I recommend for each ad group that you include 1 RSA and 2-3 ETAs.
Writing Headlines & Descriptions
How do you write your headlines and descriptions? Here are some tips:
1) Match your ad to the user intent and the landing page. If your user is searching, “sponsor a child in Africa,” then one of your headlines should be about sponsoring a child in Africa. Make it clear to the user that your ad matches what they’re searching for.
1a) Your ad should very clearly match your landing page. Users care a lot about ad—>landing page continuity. Why? It’s easier to see with an example from the corporate sector. Let’s say that an ad offers “Free Shipping,” so the user clicks it, but when they get to the landing page there’s no mention of free shipping. At best they’re going to be confused; at worst they’re going to suspect (and perhaps rightly so) a bait-and-switch where the ad included misleading copy to make them click.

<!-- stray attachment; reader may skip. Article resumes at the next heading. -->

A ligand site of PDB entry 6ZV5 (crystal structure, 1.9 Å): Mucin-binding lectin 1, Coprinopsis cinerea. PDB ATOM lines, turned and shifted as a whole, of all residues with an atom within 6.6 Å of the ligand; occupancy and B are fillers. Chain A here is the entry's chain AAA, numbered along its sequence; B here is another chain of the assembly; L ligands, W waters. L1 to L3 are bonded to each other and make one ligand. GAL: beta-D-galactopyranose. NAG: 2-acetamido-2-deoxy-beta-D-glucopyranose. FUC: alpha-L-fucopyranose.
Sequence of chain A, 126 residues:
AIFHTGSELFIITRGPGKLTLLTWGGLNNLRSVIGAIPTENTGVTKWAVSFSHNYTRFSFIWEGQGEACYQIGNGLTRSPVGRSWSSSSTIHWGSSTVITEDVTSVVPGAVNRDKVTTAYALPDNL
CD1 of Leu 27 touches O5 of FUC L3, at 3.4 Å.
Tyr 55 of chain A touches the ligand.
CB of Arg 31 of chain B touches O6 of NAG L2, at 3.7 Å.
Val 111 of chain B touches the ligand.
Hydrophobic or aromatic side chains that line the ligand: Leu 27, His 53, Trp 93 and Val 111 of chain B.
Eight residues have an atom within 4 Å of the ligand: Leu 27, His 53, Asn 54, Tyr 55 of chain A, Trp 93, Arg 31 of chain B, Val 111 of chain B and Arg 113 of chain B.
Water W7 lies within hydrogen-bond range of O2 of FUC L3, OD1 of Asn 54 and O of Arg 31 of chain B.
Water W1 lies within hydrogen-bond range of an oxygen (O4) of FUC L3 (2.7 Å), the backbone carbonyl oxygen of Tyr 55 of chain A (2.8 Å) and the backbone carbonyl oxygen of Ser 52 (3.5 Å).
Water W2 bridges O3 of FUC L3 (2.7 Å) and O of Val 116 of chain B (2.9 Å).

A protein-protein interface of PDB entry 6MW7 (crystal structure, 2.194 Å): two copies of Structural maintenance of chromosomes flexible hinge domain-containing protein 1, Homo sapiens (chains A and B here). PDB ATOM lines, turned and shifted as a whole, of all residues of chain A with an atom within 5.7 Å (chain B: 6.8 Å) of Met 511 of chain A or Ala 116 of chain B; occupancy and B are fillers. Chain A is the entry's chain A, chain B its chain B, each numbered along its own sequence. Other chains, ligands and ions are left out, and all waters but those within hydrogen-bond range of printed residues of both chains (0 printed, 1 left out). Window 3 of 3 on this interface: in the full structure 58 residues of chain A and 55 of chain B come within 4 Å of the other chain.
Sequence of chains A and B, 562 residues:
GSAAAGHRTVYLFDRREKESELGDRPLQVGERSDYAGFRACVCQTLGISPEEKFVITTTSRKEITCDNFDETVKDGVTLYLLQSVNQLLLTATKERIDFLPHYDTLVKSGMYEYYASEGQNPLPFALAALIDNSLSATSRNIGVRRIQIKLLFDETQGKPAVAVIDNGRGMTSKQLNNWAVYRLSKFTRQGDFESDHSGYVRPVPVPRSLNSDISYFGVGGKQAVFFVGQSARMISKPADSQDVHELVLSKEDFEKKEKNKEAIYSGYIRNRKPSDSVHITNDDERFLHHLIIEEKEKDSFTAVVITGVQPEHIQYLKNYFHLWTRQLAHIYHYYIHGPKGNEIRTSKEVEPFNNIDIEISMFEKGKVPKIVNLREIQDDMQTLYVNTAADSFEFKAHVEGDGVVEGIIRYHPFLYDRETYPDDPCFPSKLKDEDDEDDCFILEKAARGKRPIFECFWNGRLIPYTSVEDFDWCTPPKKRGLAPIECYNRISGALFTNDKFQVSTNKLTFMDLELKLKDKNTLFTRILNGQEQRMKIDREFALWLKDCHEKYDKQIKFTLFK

If you mention something in your ad (for example, that someone can sponsor a child for $1/day), then make sure to include that same benefit in your landing page to minimize user confusion and build trust.
2) Use selling points from your other successful marketing campaigns. You don’t need to reinvent the wheel here. If you know from your email marketing that subject lines like, “Fund a child’s education,” generate clicks from readers who turn into donors, then use that same copy as a headline in your search ads.
Google Ad Extensions
When it comes to Google Ad Extensions (Instalink has a great list of the 17 different types here): use them. Use as many as you can without repeating yourself or saying things that aren’t true.